NEON Scientist Honored by German Meteorological Society
NEON scientist Dr. Stefan Metzger received the 2013 Young Scientist Award from the German Meteorological Society at the DACH conference of German, Austrian and Swiss meteorologists in Innsbruck, Austria, on September 3. The award is presented every three years for outstanding developments and achievements across all fields of meteorology.
Metzger received the award for his recent article in Biogeosciences about a method to quantitatively extract key relationships between observations in comprehensive environmental datasets. The method is a step toward addressing a major challenge for both NEON and the greater ecological and environmental modeling communities: closing the gaps among observational scales. Applied to NEON data, the method could someday improve the accuracy of complex assessments of local to regional water budgets or help differentiate between natural and man-made sources of greenhouse gases.
Metzger’s article describes how he and his collaborators combined advanced computational tools to extract key relationships between environmental observations collected from aircraft and related observations from satellite remote sensing instruments. The resulting environmental response function provides a quantitative framework to fill gaps in space or time – to infer conditions in areas or at times where only partial information is available.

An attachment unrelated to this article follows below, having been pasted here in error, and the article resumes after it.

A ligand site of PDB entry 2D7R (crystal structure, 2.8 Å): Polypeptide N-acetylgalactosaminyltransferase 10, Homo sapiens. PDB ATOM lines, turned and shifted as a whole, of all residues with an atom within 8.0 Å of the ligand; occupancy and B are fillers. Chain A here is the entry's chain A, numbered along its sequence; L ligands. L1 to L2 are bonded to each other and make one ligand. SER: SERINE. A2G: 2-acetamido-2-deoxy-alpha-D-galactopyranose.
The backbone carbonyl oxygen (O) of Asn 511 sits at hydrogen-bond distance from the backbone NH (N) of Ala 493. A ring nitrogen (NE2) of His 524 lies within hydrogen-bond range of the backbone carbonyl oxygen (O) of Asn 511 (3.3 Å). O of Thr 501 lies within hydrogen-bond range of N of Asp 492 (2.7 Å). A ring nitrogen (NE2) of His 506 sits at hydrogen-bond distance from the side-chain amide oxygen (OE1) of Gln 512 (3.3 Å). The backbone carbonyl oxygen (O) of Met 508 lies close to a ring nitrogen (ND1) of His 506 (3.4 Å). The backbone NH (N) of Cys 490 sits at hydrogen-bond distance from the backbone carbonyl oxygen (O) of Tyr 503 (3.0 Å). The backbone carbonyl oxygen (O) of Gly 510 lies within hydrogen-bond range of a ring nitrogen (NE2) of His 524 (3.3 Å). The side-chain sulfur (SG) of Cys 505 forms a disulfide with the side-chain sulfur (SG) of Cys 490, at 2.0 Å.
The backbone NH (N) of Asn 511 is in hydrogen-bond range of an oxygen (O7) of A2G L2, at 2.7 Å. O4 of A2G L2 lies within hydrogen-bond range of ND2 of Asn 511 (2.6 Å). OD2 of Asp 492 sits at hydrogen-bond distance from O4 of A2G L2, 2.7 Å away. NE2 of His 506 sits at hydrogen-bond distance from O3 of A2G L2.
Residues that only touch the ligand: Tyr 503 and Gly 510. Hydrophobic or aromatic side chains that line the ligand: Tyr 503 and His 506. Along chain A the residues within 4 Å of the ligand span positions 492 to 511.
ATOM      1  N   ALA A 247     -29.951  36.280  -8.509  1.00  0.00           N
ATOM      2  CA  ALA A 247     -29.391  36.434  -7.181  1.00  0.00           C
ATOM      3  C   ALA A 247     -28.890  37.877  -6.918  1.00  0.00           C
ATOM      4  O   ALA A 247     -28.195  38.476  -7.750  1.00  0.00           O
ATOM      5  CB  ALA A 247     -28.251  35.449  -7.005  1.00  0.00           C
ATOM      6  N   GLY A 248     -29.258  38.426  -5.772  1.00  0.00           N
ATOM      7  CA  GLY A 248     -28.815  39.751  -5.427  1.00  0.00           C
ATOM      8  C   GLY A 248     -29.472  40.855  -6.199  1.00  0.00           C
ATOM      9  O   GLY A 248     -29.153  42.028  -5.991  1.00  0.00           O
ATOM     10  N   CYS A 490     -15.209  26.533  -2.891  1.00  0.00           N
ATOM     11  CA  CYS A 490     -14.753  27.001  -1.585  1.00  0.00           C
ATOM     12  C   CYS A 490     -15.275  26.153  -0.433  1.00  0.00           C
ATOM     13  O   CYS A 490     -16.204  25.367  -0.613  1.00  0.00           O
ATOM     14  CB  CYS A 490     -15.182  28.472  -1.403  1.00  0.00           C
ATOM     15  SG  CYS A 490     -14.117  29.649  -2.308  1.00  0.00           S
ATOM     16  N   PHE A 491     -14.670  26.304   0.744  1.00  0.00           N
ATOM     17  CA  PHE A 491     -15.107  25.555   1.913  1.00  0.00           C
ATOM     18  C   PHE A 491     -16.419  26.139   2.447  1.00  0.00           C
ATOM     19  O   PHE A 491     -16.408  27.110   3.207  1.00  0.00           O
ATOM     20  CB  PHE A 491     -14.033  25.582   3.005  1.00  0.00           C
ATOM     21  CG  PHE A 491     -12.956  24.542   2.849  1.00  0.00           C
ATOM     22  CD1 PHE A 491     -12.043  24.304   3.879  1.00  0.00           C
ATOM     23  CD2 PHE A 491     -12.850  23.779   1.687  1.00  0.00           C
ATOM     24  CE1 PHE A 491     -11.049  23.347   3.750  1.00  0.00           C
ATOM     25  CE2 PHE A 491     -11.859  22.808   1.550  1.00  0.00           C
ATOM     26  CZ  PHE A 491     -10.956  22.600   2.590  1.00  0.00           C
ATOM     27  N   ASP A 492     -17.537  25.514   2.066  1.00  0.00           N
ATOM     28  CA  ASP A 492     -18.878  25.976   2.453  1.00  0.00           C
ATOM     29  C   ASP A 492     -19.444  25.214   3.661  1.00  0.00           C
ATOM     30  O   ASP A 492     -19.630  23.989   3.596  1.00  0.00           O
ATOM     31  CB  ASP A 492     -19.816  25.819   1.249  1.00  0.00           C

Computational models of ecological processes need more and more detailed information about environmental conditions over space and time to increase their accuracy and predictive power. However, it is practically impossible to take enough measurements in enough places to describe every square kilometer in the country in the same amount of detail that NEON captures at each of its sites.
NEON almost continuously measures both drivers of and responses to environmental change with automated sensors and hand sampling on the ground at its dozens of sites across the U.S. NEON’s airborne remote sensing platform gathers a different but related set of measurements once a year across larger swaths of the U.S. NEON’s ability to achieve ecological forecasting at continental scale depends on techniques that bridge the gaps in space and time between such ground-based, airborne and satellite measurements.
Previous attempts to scale similar sets of observations across space relied on comparatively coarse datasets, such as land cover classifications made once every year or once every few years. Metzger’s technique utilizes topical remote sensing data and atmospheric observations of much finer spatial resolution, as well as machine learning techniques, to produce results that are significantly more accurate and precise. Metzger and collaborators at the University of Wisconsin are currently investigating the applicability of his new procedure to data more similar to NEON’s terrestrial instrument measurements: ground-based measurements of greenhouse gas exchange between land and atmosphere.